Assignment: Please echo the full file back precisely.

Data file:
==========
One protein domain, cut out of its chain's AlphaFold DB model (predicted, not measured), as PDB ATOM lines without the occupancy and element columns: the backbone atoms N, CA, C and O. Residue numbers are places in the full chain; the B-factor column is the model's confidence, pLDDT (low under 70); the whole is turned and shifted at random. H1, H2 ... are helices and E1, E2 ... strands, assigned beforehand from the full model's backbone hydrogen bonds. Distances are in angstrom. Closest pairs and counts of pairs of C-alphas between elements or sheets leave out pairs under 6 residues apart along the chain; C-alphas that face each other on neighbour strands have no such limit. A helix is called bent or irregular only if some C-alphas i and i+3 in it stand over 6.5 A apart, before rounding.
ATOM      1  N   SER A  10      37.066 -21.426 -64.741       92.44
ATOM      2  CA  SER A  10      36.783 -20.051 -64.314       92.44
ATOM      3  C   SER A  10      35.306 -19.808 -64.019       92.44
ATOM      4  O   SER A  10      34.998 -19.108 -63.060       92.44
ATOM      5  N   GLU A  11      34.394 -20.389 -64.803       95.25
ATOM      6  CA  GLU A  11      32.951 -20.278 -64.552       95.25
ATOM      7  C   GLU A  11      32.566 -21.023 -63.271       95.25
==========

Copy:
One protein domain, cut out of its chain's AlphaFold DB model (predicted, not measured), as PDB ATOM lines without the occupancy and element columns: the backbone atoms N, CA, C and O. Residue numbers are places in the full chain; the B-factor column is the model's confidence, pLDDT (low under 70); the whole is turned and shifted at random. H1, H2 ... are helices and E1, E2 ... strands, assigned beforehand from the full model's backbone hydrogen bonds. Distances are in angstrom. Closest pairs and counts of pairs of C-alphas between elements or sheets leave out pairs under 6 residues apart along the chain; C-alphas that face each other on neighbour strands have no such limit. A helix is called bent or irregular only if some C-alphas i and i+3 in it stand over 6.5 A apart, before rounding.
ATOM      1  N   SER A  10      37.066 -21.426 -64.741       92.44
ATOM      2  CA  SER A  10      36.783 -20.051 -64.314       92.44
ATOM      3  C   SER A  10      35.306 -19.808 -64.019       92.44
ATOM      4  O   SER A  10      34.998 -19.108 -63.060       92.44
ATOM      5  N   GLU A  11      34.394 -20.389 -64.803       95.25
ATOM      6  CA  GLU A  11      32.951 -20.278 -64.552       95.25
ATOM      7  C   GLU A  11      32.566 -21.023 -63.271       95.25